Can New South Wales solve its crowds crisis?
With all that has happened to the Waratahs in 2021 so far, from suffering six defeats in a row to sacking coach Rob Penney midseason, it seems the fact that hardly anyone is going to matches at all, is being overlooked by many. While many fans are wary to come back to live sport while […]
With all that has happened to the Waratahs in 2021 so far, from suffering six defeats in a row to sacking coach Rob Penney midseason, it seems the fact that hardly anyone is going to matches at all, is being overlooked by many.
While many fans are wary to come back to live sport while the threat of a pandemic still hangs over the country, other codes have shown us recently that there is an appetite to consume sport at the ground again, so while no-one is expecting the Tahs to sell out the Olympic Stadium, the numbers they have put up this season are pretty dire by any measure – well, the ones they are willing to release anyway.
The last crowd figure the Waratahs posted was over a month ago, on 5 March, when just 4264 people filed into Parramatta’s Bankwest Stadium to watch the Tahs take on the Force. Since then the Waratahs have played two more home games, one at Stadium Australia and the other at the SCG, but neglected to release the attendance figures.
One can only speculate upon the numbers, but almost all doubt they are being withheld because they are higher than previous crowds.
So rather than lament how Waratahs crowds have dropped on average by approximately 20,000 since 2005 or sit around and patiently wait for the new stadium to be built and the team to start winning again – two things that will surely bring some fans back – I have decided to be proactive and outline four key areas that the Waratahs need to address immediately to help build crowds again.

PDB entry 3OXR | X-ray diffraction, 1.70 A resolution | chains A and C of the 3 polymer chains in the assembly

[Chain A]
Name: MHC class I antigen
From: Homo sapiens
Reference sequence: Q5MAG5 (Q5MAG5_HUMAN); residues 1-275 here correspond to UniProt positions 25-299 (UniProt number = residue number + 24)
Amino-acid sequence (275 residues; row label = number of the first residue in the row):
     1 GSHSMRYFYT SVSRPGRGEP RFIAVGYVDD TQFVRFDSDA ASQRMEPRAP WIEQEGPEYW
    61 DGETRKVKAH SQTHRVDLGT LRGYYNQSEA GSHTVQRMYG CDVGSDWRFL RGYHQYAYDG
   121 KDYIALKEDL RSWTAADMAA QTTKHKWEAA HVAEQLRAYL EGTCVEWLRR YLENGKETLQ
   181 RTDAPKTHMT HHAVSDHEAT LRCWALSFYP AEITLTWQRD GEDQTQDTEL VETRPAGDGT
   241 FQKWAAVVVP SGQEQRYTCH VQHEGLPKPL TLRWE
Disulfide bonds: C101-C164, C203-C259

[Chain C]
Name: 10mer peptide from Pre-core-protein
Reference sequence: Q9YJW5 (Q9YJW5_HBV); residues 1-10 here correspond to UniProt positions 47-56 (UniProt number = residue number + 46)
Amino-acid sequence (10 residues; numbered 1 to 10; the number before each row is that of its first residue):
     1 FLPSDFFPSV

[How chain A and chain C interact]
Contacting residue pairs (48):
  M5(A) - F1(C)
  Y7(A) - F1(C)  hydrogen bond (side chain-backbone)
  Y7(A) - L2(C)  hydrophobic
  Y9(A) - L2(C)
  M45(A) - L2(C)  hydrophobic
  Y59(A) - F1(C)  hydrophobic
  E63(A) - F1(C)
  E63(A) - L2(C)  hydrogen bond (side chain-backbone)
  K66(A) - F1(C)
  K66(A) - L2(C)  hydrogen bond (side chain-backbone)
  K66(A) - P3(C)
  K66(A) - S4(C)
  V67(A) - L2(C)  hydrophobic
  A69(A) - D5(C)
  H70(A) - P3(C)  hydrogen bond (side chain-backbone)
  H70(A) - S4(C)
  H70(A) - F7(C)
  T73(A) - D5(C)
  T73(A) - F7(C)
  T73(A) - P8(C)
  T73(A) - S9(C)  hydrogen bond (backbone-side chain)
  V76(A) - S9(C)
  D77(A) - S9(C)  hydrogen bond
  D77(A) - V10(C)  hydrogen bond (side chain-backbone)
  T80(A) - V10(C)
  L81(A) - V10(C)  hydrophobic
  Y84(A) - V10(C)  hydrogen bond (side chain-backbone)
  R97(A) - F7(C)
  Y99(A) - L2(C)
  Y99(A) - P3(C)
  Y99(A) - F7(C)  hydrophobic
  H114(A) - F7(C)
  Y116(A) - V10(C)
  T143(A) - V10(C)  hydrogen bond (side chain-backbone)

1. Build a match-day experience
The atmosphere inside stadiums begins outside. The match-day buzz should be felt long before you you find your seat, particularly in areas like Homebush and Parramatta.
Bars and restaurants need to be adorned with Tahs paraphernalia, and the organisation needs to go out of its way to let the local community know that it is game day in town today. This may be as simple as creating a match-day bar and putting up banners at the train station or having a meeting point and making a Waratahs walk down Church Street leading towards the stadium. On Olympic Boulevard at Homebush there could be pop-up marquees and fan zones to try and fill the very expansive area outside the stadium.
The Waratahs have created an online match-day guide called the Tah Times; this could be a great guide to what the club is doing round the match-day experience, yet all it included for the Reds game was a team list, which included what private schools the players went to. In this day and age, with so much choice available, fans expect and appreciate more for their ticket price.
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2. Tap into Sydney’s event-loving culture
While the NRL has its own issues with attendance in Sydney, it is light-years ahead of Super Rugby. If you look at the Easter weekend crowds at Homebush, they were both well above 20,000, and why? Because they were huge Easter events.